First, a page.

Latest IP Need to Know: Patent Eligibility, Nutella, Texas Trade Secrets Act, Trademark Scams, More

What’s new in intellectual property law? Plenty: patent eligibility of computer-related inventions, a uniform trade secrets act in Texas, new discovery rules for 337 investigations, trademark scams, and a whole lot more. Even Lady Gaga…

First, our featured update: a sweet love story with an important message for those who might consider a trademark infringement cease-and-desist letter…

“Back in 2007, Sarah Rosso (Nutella Fan) established World Nutella Day to celebrate her affection for Nutella. Within the past week, she announced on her World Nutella Day Facebook page, Twitter feed and blog that she received the dreaded cease-and-desist letter from the product’s maker, Ferrero S.p.A. Those bastards! Although she did not post the letter, Nutella Fan went to her followers and indicated that she would be shuttering the website, the Facebook page and the Twitter feed as a result of the letter. By sending the cease-and-desist letter to a fan who has a significant public voice amongst other fans and essentially silence from Ferrero, the Nutella Fan drove the narrative of this story…

Happily for all parties, in the interim Ferrero and the Nutella Fan apparently reached an agreement so that she did not have to shut down these sites and could continue to promote her love for the product. Ferraro also issued a generally glowing statement, which the Nutella Fan reposted on her blog.” (Nutty News: Dear Biggest Fan, Here’s a Cease-and-Desist Letter – Winthrop & Weinstine, P.A.)

The best of the rest:

Terror Tactics: Report Urges Government To Use Financial, Immigration, Trade And Immigration Systems To Squeeze Theft Of IP (Orrick):

“A new report on halting the theft of trade secrets and other intellectual property reads like a blueprint for fighting terrorism­—not surprising, given that it was co-authored by the nation’s former spy chief and a member of the 9/11 Commission. On Wednesday, the Commission on the Theft of American Intellectual Property released its report detailing the scale and scope of the problem.” Read on>>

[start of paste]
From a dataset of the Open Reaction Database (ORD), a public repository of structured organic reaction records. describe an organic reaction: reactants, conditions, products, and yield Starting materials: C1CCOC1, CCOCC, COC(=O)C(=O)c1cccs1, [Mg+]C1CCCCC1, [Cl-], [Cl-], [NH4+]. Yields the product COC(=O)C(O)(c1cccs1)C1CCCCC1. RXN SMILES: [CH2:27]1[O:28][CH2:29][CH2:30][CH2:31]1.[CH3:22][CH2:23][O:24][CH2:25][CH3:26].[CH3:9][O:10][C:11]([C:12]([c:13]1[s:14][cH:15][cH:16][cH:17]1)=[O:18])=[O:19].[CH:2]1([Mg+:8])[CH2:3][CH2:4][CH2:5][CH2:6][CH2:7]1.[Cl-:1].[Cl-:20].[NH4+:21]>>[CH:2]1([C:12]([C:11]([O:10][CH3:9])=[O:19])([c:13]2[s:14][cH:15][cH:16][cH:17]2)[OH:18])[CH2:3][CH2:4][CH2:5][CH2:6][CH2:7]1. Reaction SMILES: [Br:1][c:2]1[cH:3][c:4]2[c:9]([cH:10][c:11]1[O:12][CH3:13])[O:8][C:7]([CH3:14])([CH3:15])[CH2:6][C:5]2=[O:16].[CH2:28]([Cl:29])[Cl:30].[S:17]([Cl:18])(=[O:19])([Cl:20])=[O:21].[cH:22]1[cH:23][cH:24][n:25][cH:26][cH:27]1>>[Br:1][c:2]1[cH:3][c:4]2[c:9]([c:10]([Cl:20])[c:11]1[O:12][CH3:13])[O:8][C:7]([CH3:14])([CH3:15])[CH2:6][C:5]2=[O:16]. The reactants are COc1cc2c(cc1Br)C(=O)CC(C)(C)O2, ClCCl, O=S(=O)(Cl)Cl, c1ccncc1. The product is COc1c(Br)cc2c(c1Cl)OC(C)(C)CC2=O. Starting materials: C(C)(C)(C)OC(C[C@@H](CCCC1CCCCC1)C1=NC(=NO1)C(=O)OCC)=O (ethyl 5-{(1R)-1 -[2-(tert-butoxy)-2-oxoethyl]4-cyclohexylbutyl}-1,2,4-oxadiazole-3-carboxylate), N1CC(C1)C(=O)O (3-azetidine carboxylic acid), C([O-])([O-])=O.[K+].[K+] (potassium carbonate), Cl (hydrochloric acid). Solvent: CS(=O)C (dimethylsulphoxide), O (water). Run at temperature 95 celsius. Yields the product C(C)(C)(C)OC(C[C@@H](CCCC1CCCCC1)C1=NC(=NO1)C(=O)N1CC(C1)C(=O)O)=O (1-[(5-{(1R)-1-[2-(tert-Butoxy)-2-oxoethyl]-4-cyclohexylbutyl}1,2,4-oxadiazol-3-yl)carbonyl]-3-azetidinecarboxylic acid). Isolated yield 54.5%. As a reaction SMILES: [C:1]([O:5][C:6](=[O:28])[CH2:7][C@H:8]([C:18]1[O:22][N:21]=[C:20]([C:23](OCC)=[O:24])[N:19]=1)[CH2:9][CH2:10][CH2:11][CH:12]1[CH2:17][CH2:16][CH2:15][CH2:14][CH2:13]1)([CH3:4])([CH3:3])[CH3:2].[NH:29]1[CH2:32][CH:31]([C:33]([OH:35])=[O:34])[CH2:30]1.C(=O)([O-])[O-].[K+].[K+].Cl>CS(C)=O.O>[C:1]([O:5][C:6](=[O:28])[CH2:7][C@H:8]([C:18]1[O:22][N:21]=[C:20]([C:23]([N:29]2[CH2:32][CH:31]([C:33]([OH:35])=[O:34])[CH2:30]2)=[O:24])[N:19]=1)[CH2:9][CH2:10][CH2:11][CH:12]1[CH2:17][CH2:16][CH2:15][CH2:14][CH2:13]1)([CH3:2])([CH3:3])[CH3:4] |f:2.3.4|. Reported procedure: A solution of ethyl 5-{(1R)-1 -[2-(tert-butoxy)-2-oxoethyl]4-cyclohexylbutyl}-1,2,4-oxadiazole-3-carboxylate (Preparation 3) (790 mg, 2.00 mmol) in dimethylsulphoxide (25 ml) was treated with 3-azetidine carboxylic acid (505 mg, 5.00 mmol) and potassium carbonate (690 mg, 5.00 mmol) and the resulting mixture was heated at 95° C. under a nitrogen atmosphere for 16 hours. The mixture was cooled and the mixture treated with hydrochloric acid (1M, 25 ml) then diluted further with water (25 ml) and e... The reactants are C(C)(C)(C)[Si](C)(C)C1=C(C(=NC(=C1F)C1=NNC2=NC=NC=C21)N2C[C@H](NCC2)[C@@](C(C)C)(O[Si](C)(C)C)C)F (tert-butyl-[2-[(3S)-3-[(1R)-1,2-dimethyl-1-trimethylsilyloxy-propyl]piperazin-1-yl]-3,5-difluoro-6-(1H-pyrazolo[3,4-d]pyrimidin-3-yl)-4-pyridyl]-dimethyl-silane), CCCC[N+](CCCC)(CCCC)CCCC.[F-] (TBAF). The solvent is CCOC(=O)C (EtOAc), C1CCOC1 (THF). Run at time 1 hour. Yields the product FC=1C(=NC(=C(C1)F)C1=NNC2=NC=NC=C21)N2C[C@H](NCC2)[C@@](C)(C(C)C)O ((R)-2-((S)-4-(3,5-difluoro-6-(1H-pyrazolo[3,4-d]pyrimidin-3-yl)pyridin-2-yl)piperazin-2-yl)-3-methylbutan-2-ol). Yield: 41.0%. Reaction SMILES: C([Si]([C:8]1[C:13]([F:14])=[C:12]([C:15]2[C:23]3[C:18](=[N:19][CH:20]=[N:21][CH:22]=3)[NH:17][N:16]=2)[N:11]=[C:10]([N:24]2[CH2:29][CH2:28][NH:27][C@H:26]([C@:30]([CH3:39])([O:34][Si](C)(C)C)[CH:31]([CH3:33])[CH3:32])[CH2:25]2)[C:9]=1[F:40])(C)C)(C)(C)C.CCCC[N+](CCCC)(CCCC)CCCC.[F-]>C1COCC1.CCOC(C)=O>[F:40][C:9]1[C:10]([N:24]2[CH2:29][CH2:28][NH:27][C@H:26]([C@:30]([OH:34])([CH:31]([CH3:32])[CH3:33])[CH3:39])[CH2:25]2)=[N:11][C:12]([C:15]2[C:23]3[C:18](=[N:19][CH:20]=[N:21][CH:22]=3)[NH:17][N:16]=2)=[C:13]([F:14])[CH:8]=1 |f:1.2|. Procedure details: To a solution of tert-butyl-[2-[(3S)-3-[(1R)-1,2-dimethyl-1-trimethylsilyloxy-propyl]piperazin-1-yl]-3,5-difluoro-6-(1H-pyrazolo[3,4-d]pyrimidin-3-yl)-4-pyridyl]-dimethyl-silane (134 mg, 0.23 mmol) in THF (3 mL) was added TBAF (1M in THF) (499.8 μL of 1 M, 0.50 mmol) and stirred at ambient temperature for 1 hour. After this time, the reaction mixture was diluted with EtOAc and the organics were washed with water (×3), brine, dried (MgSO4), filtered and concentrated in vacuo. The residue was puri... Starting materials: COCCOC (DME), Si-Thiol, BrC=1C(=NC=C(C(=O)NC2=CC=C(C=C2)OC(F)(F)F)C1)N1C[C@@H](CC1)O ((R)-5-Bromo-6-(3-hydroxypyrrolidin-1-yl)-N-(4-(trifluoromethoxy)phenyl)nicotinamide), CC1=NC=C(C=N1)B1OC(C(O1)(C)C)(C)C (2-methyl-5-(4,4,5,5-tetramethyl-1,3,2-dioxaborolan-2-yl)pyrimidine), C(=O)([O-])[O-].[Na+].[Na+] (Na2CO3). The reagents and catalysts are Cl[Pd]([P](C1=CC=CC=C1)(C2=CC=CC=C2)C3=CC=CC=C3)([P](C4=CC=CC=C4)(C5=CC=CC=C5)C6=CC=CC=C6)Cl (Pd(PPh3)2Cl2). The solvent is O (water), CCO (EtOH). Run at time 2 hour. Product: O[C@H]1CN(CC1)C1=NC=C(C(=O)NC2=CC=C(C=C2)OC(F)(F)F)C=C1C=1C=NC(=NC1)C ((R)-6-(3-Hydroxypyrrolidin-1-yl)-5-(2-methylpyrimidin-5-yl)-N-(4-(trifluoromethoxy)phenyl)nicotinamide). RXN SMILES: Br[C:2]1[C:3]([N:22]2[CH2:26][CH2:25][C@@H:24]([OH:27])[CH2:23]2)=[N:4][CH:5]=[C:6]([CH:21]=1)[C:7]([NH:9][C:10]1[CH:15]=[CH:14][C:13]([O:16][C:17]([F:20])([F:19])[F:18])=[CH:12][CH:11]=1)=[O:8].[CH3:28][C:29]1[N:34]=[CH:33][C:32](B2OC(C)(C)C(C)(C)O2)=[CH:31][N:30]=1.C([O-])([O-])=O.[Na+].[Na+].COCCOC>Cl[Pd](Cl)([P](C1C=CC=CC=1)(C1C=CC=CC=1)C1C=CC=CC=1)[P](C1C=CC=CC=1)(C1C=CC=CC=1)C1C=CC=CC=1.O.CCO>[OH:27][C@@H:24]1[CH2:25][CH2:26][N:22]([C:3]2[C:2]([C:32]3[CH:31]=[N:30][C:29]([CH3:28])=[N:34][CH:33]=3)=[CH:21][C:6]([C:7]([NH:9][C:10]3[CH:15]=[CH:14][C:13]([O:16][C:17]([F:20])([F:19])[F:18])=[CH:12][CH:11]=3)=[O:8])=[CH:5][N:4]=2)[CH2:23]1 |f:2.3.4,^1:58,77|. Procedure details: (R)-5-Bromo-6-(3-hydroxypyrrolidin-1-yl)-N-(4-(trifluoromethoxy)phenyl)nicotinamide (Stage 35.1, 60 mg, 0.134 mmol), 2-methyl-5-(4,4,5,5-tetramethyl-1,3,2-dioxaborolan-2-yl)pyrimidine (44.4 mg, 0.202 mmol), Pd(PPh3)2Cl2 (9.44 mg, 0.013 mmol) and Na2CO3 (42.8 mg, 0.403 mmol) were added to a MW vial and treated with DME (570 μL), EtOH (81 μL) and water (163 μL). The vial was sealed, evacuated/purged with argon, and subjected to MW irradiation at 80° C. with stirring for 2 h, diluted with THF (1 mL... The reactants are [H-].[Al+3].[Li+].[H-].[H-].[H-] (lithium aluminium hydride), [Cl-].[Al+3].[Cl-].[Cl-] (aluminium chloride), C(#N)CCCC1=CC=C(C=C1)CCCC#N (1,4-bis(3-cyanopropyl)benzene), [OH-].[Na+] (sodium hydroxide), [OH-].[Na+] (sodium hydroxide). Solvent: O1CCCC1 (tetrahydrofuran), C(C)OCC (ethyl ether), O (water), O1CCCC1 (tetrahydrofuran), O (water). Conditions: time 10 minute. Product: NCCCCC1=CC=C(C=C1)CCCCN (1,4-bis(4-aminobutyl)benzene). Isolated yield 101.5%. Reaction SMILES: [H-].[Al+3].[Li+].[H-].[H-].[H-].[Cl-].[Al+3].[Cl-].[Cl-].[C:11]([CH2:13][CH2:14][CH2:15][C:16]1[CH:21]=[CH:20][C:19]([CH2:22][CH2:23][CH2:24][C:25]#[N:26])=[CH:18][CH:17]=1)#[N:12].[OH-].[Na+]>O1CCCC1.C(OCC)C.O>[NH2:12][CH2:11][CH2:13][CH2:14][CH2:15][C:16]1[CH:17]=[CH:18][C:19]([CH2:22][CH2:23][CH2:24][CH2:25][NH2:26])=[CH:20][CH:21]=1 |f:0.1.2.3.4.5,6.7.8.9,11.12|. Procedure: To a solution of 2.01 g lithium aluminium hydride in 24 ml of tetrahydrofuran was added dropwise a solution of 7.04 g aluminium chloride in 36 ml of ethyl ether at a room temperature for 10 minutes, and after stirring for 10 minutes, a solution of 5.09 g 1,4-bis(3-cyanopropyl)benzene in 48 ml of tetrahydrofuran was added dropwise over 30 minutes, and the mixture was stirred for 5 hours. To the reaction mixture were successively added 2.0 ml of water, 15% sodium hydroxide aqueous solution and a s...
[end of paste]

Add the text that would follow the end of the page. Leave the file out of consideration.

Texas Enacts Uniform Trade Secrets Act (Morgan Lewis):

“On May 2, Texas Governor Rick Perry signed the Texas Uniform Trade Secrets Act (Texas UTSA) into law. The purpose of the act is to provide uniformity with other states in the protection of trade secrets, with Texas joining the overwhelming majority of states in adopting a version of the model Uniform Trade Secrets Act (model UTSA). Although Texas courts often cited the model UTSA in trade secret cases, Texas had not expressly adopted it. As a result, whether a particular category of information would be classified as ‘trade secrets’ was difficult to predict and often turned on the facts of a particular case.” Read on>>

The Wide World of Trademarks (Gray Plant Mooty):

“I ran across the 2012 State of Trademark Report from Thomson CompuMark and got caught up in the reports and statistics of the World Intellectual Property Organization (WIPO). The Thomson report includes 2012 information covering 186 countries and registrars, and the WIPO reports are based on survey results from approximately 150 national and regional IP offices around the world regarding IP activity, including trademarks.” Read on>>

United States International Trade Commission Amends Rules Concerning Discovery in Section 337 Investigations (Wilson Sonsini Goodrich & Rosati):

“The United States International Trade Commission (ITC) on May 15, 2013, issued a notice amending Rule 210.27 of its Rules of Practice and Procedure in Section 337 investigations. The amendments go a long way in attempting to reduce expensive, inefficient, unjustified, or unnecessary discovery practices while preserving the opportunity for fair and efficient discovery. The final rule goes into effect 30 days from publication in the Federal Register, which is expected to occur very shortly.” Read on>>

An Unreasonable Royalty Rate is No Gaming Matter (Sheppard Mullin Richter & Hampton LLP):

“The Honorable Judge James L. Robart recently took on the challenging task of determining a reasonable and non-discriminatory (‘RAND’) royalty rate for Motorola’s standards-essential patents (‘SEP’). […] This decision comes after a two-year patent war between Microsoft and Motorola. In November 2010, Microsoft filed a breach of contract suit, alleging Motorola breached its obligation to license its SEP at a RAND rate.” Read on>>

District Court Judge Enjoins Standards-Essential Patent Owner From Enforcing ITC Exclusion Order (Orrick, Herrington & Sutcliffe LLP):

“In a growing body of legal authority regarding standards-essential patents (SEPs), Northern District of California Judge Ronald Whyte ruled Monday that an owner of SEPs violated its licensing commitments by initiating a U.S. International Trade Commission (ITC) Section 337 action without first offering a reasonable and non-discriminatory (RAND) license. Judge Whyte further granted a preliminary injunction preventing the SEP owner from enforcing any relief it may obtain in the pending ITC investigation.” Read on>>

TM Owners Beware: Potential IP Scammers Are In Our Midst (Burns & Levinson LLP):